When Eugene Evans, 67, of Crisfield, Md., was growing up in the isolated fishing village of Rhodes Point on Smith Island, Md., his life dream was to become a commercial waterman.

As a youth, Eugene spent summers working with his father on the family boat, Twilight, harvesting peelers and soft-shell blue crabs and messing around with boats. At an early age, it was apparent, he could come up with ingenious ways of fixing anything related to boats.

Evans married his childhood sweetheart, Rose, in 1970. And at age 17, he went to working the water full time. With decline in the seafood industry, the couple moved off the island in 1973 to Crisfield on Maryland’s Eastern Shore. Evans continued to work the water, but more and more he was receiving calls from commercial fishermen wanting him to work on their boats. Over time, he was spending more time working on boats than fishing.

In 1980, the couple started Evans Boat Repair. He built his first fiberglass boat in 1983, a Smith Island crab scrape boat, known on Tangier Island as a barcat. The style of boat evolved over time specifically to pull a dredge by hand for blue crabs in the grassy shoal waters of Tangier Sound. The boat style goes back to days of sail and wind power.

Eugene and Rose Marie Evans of Evans Boat Repair stand beside his new boat named for her. Evans Boat Repair photo.

Evans’ father, John, owned a 22-foot barcat built during the sailing era. When Evans decided to use it as a mold to build a fiberglass version, it still had the slotted centerboard, which had been plugged when the first engine was installed. “I actually took her and turned her upside down and used her as a plug to build my first fiberglass boat,” he says. “She was an old boat, but she had features that worked good for working the waters of Tangier Sound.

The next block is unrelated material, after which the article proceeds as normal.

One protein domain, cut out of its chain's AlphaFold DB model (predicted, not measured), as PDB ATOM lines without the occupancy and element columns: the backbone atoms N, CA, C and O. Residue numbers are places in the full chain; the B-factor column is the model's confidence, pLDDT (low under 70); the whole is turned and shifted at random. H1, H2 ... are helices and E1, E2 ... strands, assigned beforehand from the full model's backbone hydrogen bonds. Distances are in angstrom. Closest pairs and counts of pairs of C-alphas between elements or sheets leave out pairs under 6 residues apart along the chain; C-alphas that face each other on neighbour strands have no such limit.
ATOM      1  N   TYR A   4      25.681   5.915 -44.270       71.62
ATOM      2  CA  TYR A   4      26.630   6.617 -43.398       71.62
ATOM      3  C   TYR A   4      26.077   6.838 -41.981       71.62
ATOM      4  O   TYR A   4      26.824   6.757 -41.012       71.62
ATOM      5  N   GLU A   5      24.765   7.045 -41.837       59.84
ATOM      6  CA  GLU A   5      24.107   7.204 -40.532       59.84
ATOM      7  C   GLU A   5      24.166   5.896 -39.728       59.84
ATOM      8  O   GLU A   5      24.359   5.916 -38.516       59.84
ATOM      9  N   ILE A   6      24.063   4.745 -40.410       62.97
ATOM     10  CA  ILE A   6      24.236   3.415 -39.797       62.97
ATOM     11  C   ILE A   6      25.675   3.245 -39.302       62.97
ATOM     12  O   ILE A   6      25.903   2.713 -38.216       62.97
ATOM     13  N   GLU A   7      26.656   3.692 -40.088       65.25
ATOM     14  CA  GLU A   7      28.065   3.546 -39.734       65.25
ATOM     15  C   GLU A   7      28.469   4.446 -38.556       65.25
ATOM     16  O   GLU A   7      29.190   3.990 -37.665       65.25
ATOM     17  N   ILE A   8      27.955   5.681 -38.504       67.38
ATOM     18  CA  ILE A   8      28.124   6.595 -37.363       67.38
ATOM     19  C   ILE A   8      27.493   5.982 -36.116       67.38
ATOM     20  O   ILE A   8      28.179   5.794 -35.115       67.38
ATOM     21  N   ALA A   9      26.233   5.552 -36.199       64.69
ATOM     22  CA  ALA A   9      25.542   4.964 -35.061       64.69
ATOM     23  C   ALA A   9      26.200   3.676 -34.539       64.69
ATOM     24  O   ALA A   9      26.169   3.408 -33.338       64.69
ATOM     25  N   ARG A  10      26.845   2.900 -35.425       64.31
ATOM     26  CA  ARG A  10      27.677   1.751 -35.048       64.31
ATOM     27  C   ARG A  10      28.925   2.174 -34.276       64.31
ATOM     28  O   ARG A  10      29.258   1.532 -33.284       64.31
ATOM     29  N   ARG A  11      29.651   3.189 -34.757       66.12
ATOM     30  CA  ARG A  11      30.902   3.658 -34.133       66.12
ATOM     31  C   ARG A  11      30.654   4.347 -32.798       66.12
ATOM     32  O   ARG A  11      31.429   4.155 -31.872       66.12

“She was a slow-going boat because she had a sailing-style tuck stern. I squared the stern up on my (fiberglass) version and put a tunnel in her for the shaft and prop. The tunnel made her able to work in 12 inches of water on a soft bottom,” he says.

“When we got her done, I soon built and sold two more to a father and son. I had no intention of becoming a full-time boatbuilder. I ended up building five boats that first winter,” says Evans.

The next year, 1984, a waterman requested a 30-foot barcat. “I got (Smith Island boatbuilder) Joe Kite to build a 30-foot traditional wooden crab scrape boat, and I used it as a plug to build my fiberglass boat,” says Evans. Kite was paid by the hour to build the wooden boat and came daily to Crisfield from Smith Island to work on the boat in Evans’s boatshop. The 30-foot fiberglass barcat was a successful endeavor for Evans Boat Repair and he built and sold several more that year. Kite stayed around for the launching of the first fiberglass 30-foot barcat. He was later featured in the article “C-flex System sparks Maryland builders’ shift to fiberglass” in NF June 1989.

“When Joe saw our finished product, he called (the late) Dave Sintes (of Seemann Fiberglass) and had him design him a boat. After that time with me, Joe didn’t build many boats out of wood. It was all fiberglass,” says Evans.

In 1985, Evans began getting requests for larger, more traditional deadrise boats. He teamed up with a Trappe, Md., boatbuilder, the late Gene Travers, to design and produce the well-known fiberglass Somerset 35- and 42-foot boats. Over the years, the firm built deadrise fiberglass boats for commercial fishermen up to 50 feet long.

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Larry Chowning is a writer for the Southside Sentinel in Urbanna, Va., a regular contributor to National Fisherman, and the author of numerous books.

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